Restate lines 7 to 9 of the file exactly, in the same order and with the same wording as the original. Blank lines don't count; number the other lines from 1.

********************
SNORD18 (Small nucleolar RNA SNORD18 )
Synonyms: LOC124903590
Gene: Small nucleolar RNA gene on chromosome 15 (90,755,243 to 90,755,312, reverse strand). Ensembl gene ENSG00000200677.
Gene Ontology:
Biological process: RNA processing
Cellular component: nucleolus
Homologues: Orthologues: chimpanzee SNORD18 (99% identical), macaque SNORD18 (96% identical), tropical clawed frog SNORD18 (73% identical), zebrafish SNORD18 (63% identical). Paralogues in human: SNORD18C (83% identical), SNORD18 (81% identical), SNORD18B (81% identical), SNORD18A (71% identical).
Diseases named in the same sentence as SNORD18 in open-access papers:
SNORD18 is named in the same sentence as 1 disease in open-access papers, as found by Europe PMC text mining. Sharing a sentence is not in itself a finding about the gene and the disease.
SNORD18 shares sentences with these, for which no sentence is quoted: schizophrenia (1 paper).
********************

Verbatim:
Homologues: Orthologues: chimpanzee SNORD18 (99% identical), macaque SNORD18 (96% identical), tropical clawed frog SNORD18 (73% identical), zebrafish SNORD18 (63% identical). Paralogues in human: SNORD18C (83% identical), SNORD18 (81% identical), SNORD18B (81% identical), SNORD18A (71% identical).
Diseases named in the same sentence as SNORD18 in open-access papers:
SNORD18 is named in the same sentence as 1 disease in open-access papers, as found by Europe PMC text mining. Sharing a sentence is not in itself a finding about the gene and the disease.